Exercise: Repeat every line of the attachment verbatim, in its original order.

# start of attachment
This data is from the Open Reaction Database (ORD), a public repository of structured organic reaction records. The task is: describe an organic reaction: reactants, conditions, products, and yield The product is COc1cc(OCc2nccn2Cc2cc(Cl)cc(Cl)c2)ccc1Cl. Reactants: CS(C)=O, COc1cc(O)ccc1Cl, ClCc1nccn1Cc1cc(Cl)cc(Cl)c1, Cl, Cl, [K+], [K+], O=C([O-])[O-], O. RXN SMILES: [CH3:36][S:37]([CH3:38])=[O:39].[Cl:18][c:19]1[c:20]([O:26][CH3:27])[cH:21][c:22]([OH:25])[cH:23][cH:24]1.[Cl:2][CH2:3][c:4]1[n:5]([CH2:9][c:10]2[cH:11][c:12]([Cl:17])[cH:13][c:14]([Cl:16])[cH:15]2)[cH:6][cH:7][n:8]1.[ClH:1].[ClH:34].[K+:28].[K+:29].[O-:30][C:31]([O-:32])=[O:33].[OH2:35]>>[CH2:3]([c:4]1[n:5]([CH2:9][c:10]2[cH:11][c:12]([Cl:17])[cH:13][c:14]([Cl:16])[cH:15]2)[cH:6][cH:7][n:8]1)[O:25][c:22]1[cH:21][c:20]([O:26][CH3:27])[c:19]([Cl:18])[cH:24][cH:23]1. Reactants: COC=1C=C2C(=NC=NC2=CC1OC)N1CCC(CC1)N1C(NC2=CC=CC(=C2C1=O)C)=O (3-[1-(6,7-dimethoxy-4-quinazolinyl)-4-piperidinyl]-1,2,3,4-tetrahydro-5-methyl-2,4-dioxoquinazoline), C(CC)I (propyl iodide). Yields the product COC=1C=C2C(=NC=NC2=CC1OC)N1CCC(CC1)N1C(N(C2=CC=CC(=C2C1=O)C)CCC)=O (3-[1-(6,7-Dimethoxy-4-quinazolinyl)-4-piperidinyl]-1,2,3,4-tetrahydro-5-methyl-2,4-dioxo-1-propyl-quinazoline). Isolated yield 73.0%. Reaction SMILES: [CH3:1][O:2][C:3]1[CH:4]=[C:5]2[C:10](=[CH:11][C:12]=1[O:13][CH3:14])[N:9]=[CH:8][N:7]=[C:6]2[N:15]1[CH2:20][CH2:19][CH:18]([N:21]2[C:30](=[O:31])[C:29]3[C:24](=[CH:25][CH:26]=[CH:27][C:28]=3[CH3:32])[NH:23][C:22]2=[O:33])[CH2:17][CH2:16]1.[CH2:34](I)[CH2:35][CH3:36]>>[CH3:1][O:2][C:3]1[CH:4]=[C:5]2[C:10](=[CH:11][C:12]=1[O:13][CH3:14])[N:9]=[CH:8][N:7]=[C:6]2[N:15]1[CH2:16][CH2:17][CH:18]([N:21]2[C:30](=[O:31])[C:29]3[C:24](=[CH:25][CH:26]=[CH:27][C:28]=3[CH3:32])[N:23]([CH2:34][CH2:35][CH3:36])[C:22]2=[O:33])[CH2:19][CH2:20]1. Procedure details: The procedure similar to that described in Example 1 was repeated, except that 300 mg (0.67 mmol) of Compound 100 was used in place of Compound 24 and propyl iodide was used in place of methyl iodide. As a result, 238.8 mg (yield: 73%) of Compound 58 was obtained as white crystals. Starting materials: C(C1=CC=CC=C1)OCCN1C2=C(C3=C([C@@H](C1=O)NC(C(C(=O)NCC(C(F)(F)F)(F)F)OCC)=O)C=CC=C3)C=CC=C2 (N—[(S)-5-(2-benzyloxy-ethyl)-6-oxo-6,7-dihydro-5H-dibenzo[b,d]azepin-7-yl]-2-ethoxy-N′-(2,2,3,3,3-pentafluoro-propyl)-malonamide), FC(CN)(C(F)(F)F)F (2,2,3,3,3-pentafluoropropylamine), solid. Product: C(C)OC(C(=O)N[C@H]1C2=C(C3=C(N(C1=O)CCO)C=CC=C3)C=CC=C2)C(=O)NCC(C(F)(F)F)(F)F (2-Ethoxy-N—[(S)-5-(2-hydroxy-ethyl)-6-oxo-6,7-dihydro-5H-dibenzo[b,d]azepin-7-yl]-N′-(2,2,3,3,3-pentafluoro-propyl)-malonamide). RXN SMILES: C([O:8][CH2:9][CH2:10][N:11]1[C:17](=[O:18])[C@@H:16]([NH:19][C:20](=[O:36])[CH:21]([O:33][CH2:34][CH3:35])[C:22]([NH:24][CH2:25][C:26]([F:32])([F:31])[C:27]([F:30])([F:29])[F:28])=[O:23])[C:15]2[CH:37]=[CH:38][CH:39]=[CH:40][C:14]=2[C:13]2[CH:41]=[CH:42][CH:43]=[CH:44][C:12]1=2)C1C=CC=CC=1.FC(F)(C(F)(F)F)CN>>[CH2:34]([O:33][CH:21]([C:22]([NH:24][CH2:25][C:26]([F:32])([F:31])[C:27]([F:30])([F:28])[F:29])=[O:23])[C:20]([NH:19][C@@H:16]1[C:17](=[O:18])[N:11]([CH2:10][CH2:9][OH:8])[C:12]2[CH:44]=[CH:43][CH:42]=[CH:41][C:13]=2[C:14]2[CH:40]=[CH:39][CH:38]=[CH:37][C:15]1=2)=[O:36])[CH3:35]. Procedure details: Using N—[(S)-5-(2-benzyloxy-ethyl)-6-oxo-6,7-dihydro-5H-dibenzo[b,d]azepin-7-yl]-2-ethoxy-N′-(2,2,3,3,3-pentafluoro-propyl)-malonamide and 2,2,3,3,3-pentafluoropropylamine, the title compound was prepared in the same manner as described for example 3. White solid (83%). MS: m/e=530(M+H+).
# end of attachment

This data is from the Open Reaction Database (ORD), a public repository of structured organic reaction records. The task is: describe an organic reaction: reactants, conditions, products, and yield The product is COc1cc(OCc2nccn2Cc2cc(Cl)cc(Cl)c2)ccc1Cl. Reactants: CS(C)=O, COc1cc(O)ccc1Cl, ClCc1nccn1Cc1cc(Cl)cc(Cl)c1, Cl, Cl, [K+], [K+], O=C([O-])[O-], O. RXN SMILES: [CH3:36][S:37]([CH3:38])=[O:39].[Cl:18][c:19]1[c:20]([O:26][CH3:27])[cH:21][c:22]([OH:25])[cH:23][cH:24]1.[Cl:2][CH2:3][c:4]1[n:5]([CH2:9][c:10]2[cH:11][c:12]([Cl:17])[cH:13][c:14]([Cl:16])[cH:15]2)[cH:6][cH:7][n:8]1.[ClH:1].[ClH:34].[K+:28].[K+:29].[O-:30][C:31]([O-:32])=[O:33].[OH2:35]>>[CH2:3]([c:4]1[n:5]([CH2:9][c:10]2[cH:11][c:12]([Cl:17])[cH:13][c:14]([Cl:16])[cH:15]2)[cH:6][cH:7][n:8]1)[O:25][c:22]1[cH:21][c:20]([O:26][CH3:27])[c:19]([Cl:18])[cH:24][cH:23]1. Reactants: COC=1C=C2C(=NC=NC2=CC1OC)N1CCC(CC1)N1C(NC2=CC=CC(=C2C1=O)C)=O (3-[1-(6,7-dimethoxy-4-quinazolinyl)-4-piperidinyl]-1,2,3,4-tetrahydro-5-methyl-2,4-dioxoquinazoline), C(CC)I (propyl iodide). Yields the product COC=1C=C2C(=NC=NC2=CC1OC)N1CCC(CC1)N1C(N(C2=CC=CC(=C2C1=O)C)CCC)=O (3-[1-(6,7-Dimethoxy-4-quinazolinyl)-4-piperidinyl]-1,2,3,4-tetrahydro-5-methyl-2,4-dioxo-1-propyl-quinazoline). Isolated yield 73.0%. Reaction SMILES: [CH3:1][O:2][C:3]1[CH:4]=[C:5]2[C:10](=[CH:11][C:12]=1[O:13][CH3:14])[N:9]=[CH:8][N:7]=[C:6]2[N:15]1[CH2:20][CH2:19][CH:18]([N:21]2[C:30](=[O:31])[C:29]3[C:24](=[CH:25][CH:26]=[CH:27][C:28]=3[CH3:32])[NH:23][C:22]2=[O:33])[CH2:17][CH2:16]1.[CH2:34](I)[CH2:35][CH3:36]>>[CH3:1][O:2][C:3]1[CH:4]=[C:5]2[C:10](=[CH:11][C:12]=1[O:13][CH3:14])[N:9]=[CH:8][N:7]=[C:6]2[N:15]1[CH2:16][CH2:17][CH:18]([N:21]2[C:30](=[O:31])[C:29]3[C:24](=[CH:25][CH:26]=[CH:27][C:28]=3[CH3:32])[N:23]([CH2:34][CH2:35][CH3:36])[C:22]2=[O:33])[CH2:19][CH2:20]1. Procedure details: The procedure similar to that described in Example 1 was repeated, except that 300 mg (0.67 mmol) of Compound 100 was used in place of Compound 24 and propyl iodide was used in place of methyl iodide. As a result, 238.8 mg (yield: 73%) of Compound 58 was obtained as white crystals. Starting materials: C(C1=CC=CC=C1)OCCN1C2=C(C3=C([C@@H](C1=O)NC(C(C(=O)NCC(C(F)(F)F)(F)F)OCC)=O)C=CC=C3)C=CC=C2 (N—[(S)-5-(2-benzyloxy-ethyl)-6-oxo-6,7-dihydro-5H-dibenzo[b,d]azepin-7-yl]-2-ethoxy-N′-(2,2,3,3,3-pentafluoro-propyl)-malonamide), FC(CN)(C(F)(F)F)F (2,2,3,3,3-pentafluoropropylamine), solid. Product: C(C)OC(C(=O)N[C@H]1C2=C(C3=C(N(C1=O)CCO)C=CC=C3)C=CC=C2)C(=O)NCC(C(F)(F)F)(F)F (2-Ethoxy-N—[(S)-5-(2-hydroxy-ethyl)-6-oxo-6,7-dihydro-5H-dibenzo[b,d]azepin-7-yl]-N′-(2,2,3,3,3-pentafluoro-propyl)-malonamide). RXN SMILES: C([O:8][CH2:9][CH2:10][N:11]1[C:17](=[O:18])[C@@H:16]([NH:19][C:20](=[O:36])[CH:21]([O:33][CH2:34][CH3:35])[C:22]([NH:24][CH2:25][C:26]([F:32])([F:31])[C:27]([F:30])([F:29])[F:28])=[O:23])[C:15]2[CH:37]=[CH:38][CH:39]=[CH:40][C:14]=2[C:13]2[CH:41]=[CH:42][CH:43]=[CH:44][C:12]1=2)C1C=CC=CC=1.FC(F)(C(F)(F)F)CN>>[CH2:34]([O:33][CH:21]([C:22]([NH:24][CH2:25][C:26]([F:32])([F:31])[C:27]([F:30])([F:28])[F:29])=[O:23])[C:20]([NH:19][C@@H:16]1[C:17](=[O:18])[N:11]([CH2:10][CH2:9][OH:8])[C:12]2[CH:44]=[CH:43][CH:42]=[CH:41][C:13]=2[C:14]2[CH:40]=[CH:39][CH:38]=[CH:37][C:15]1=2)=[O:36])[CH3:35]. Procedure details: Using N—[(S)-5-(2-benzyloxy-ethyl)-6-oxo-6,7-dihydro-5H-dibenzo[b,d]azepin-7-yl]-2-ethoxy-N′-(2,2,3,3,3-pentafluoro-propyl)-malonamide and 2,2,3,3,3-pentafluoropropylamine, the title compound was prepared in the same manner as described for example 3. White solid (83%). MS: m/e=530(M+H+).